U.S.-Iran Tensions Threaten Iraq

The tension between the United States and Iran over photographs that supposedly show missiles being boarded on ships by Iranian paramilitary forces have caused Iraq to take precautions. According to the New York Times, Iraqi officials have taken steps to warn armed groups tied to Iran within the country to avoid any actions that could lead to provocation. Other countries have taken notice as well, with Al Jazeera reporting that the U.S. has recalled non-essential staff in Iraq and that Germany and the Netherlands have suspended their military training in Iraq to avoid any escalation. Travel to the country has also been discouraged.

“In the military there has to be strict rules and if anyone breaks the rules or does anything outside the plan, they are punished, and the government has not done that,” Salah al-Obaidi, a spokesperson for Iraqi politician Moktada al-Shadr, said to the New York Times. “We have concerns about the possibility that the government cannot control the pro-Iranian groups, and this will be a big problem in Iraq,” he said. Al Jazeera reports that U.S. Central Command have declared that Iran poses “credible and possibly imminent threats to U.S. forces in Iraq,” causing the U.S. coalition in the country to be on a high level of alert. The New York Times reports that Federica Mogherini, foreign affairs chief of the European Union, has called for “maximum restraint.”

Clear parallels can be drawn between this situation and the 2003 invasion of Iraq under the presidency of George W. Bush in which forces invaded under the false pretence that Saddam Hussein’s Iraq had an ongoing weapons of mass destruction program. However, the U.S. lacks the international backing it held then from allies such as Britain and Japan. Mogherini’s suggestion of restraint is a much more advisable policy rather than launching into conflicts over allegations that Iran is encouraging anti-American militias in the region. Though these allegations have been made for years, they have never manifested in any real threat.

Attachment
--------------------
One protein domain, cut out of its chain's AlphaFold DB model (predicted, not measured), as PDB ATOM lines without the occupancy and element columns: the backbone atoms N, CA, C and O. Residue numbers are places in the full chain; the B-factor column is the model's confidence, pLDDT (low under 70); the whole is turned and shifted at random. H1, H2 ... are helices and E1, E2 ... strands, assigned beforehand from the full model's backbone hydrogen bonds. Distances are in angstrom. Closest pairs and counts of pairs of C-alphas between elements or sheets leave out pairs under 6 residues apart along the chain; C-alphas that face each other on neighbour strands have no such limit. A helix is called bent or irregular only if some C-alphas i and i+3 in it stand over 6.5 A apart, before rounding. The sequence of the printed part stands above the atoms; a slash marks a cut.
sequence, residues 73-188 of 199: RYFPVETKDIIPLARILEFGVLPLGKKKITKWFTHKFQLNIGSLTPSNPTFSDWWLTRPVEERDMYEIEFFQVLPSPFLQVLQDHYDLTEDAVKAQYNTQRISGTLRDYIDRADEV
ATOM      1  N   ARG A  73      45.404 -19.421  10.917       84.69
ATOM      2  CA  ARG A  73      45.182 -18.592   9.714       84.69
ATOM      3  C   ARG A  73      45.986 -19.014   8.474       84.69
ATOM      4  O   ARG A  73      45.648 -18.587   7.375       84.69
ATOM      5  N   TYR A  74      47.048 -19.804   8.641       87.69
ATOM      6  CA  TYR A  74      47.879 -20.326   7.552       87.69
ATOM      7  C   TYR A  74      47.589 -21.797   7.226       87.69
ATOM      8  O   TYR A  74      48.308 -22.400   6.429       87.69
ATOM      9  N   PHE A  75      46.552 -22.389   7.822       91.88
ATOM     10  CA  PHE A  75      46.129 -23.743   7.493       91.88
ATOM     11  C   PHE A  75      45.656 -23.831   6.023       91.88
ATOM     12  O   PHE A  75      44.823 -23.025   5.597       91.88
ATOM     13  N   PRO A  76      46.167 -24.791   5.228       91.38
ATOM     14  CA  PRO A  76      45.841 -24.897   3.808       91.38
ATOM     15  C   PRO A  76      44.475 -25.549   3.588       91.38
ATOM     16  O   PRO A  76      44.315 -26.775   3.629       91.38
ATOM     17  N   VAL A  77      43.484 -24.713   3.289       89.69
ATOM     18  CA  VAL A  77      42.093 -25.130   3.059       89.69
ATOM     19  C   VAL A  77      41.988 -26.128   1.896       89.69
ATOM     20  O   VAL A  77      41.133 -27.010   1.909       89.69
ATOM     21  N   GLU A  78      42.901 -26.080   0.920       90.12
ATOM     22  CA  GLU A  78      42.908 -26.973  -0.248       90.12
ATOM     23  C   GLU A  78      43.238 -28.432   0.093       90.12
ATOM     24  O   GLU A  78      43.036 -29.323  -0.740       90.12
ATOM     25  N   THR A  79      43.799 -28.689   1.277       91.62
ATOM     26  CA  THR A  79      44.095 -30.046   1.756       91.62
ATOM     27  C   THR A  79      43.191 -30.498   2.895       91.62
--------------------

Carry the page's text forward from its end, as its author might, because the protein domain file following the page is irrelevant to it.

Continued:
The tension between the U.S. and Iran has been rising ever since the Trump administration pulled the U.S. out of their nuclear deal with Iran that agreed to suspend sanctions in exchange for limitation on Iran’s nuclear development. Iraq has remained allied with both sides of the dispute as the U.S. and Iran continue to escalate. The AP reports that the country is host to more than 5,000 U.S. troops as well as Iranian-backed militias. The conflict between these forces within the country has become an increasing fear should the friction between the U.S. and Iran escalate into violence. Most recently, the Los Angeles Times reports that a rocket exploded near the U.S. Embassy in Baghdad, the Iraqi capital, and is believed to have been fired from a region populated with Iranian-backed militias.

The Iraqi government should put more pressure on their two allies to stop an escalation that could have violent ramifications for all three countries. Lawmakers who have taken more hawkish positions such as National Security Adviser John Bolton and Secretary of State Mike Pompeo should keep the failure of Iraq at the back of their minds when pushing for conflict with Iran, and especially the 461,000 Iraqi lives the BBC reports were lost in the conflict.

Megan Munce